The phrase “black America” may often be overlooked as a trite colloquialism, but it gives voice to the collective experiences of a community forged in fire.
Black America is not enveloped inside or beneath the United States of America that we love to hate and hate to love. No, black America exists alongside a nation that genuflects to its Founding Fathers as sacred modern-day apostles, conquering gods who made freedom and liberty from scratch with nothing but a stolen land and the blood of people in chains.
Black America is neither African nor European. Created out of a strange combination of necessity, inequality and ingenuity, it has its own distinct identity and origin story. Point Comfort is black America’s Plymouth Rock, and it landed on us a full year before the Pilgrims landed on the Wampanoag Nation. Sullivan Island is black America’s Ellis Island, where shackled human chattel was dragged from Africa into a new world. Martin and Malcolm are this parallel nation’s Jefferson and Adams.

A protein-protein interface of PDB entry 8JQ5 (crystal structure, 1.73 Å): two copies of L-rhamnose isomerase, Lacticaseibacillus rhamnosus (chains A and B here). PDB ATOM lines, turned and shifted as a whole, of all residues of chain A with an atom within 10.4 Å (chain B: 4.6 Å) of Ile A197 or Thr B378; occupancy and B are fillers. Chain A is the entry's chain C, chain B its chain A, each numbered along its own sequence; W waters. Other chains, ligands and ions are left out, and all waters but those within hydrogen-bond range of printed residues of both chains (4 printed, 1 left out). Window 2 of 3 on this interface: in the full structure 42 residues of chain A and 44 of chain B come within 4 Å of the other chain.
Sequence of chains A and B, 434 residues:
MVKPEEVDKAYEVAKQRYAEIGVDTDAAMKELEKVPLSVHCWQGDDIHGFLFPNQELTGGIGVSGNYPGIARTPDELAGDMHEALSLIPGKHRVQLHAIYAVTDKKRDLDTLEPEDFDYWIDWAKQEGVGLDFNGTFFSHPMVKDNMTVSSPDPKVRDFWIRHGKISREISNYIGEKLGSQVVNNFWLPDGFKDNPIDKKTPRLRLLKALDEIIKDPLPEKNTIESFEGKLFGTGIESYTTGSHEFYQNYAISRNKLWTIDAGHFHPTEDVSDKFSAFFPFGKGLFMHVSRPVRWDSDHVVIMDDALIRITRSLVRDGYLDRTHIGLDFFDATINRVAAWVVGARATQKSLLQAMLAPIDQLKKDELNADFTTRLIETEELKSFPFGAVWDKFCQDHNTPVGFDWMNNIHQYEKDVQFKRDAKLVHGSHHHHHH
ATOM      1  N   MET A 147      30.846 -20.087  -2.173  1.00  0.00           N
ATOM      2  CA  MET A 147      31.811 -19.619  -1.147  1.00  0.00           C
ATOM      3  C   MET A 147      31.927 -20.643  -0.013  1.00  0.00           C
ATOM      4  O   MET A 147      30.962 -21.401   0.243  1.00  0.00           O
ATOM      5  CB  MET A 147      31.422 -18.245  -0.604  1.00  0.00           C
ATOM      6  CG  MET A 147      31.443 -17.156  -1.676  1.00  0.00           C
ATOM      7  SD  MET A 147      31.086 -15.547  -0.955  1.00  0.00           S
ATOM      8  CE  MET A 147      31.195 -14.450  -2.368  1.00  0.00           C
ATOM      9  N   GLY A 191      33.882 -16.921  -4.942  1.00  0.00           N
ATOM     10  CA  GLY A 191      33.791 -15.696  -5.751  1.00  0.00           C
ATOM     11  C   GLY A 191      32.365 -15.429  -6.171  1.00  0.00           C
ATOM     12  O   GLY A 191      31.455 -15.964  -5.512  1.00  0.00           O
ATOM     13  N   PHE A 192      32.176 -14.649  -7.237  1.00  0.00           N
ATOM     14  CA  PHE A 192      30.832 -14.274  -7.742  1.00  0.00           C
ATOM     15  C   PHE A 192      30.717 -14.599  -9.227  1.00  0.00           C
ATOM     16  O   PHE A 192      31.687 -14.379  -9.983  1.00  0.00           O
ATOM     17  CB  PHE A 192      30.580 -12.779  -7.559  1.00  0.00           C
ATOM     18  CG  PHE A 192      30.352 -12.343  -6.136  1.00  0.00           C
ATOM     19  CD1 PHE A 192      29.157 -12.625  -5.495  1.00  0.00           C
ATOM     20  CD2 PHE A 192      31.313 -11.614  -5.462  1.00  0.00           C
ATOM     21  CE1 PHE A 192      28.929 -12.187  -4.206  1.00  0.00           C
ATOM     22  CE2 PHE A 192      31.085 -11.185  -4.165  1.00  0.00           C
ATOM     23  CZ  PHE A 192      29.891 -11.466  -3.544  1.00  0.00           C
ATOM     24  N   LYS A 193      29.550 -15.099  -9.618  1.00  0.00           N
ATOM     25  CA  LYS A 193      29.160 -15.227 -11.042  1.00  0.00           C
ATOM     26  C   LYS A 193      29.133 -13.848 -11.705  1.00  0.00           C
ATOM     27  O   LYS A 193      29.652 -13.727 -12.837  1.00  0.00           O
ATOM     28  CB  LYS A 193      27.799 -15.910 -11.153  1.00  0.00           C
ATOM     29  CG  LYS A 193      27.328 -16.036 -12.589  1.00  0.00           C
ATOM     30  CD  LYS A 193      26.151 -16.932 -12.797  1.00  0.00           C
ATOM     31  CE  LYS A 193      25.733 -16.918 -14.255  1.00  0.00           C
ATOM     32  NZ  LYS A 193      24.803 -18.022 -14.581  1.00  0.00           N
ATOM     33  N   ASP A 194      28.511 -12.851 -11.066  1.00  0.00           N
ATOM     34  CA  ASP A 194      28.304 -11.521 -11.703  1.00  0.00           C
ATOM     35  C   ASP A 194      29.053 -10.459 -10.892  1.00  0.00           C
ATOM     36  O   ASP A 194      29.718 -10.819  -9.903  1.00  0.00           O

And most people agree that the capital is Atlanta, home to the Atlanta University Center, which is made up of three of the most revered institutions in black America.
In black America, the Ivy League—Harvard, Yale, Princeton, et al.—pales in comparison with the Ebony League. Which HBCUs can stake claim to this rarefied status may be debatable, but there is no dispute that Howard University, Tuskegee University, Hampton University, Dillard University, Clark Atlanta University, Fisk University and Spelman College are all among them.
And then there is Morehouse.
Founded in 1867, two years after the end of the Civil War, Morehouse College is one of black America’s crown jewels. It is one of only four colleges in America that exclusively provide men with a liberal arts education. Located in Atlanta, the men-only college has educated black men for more than 150 years.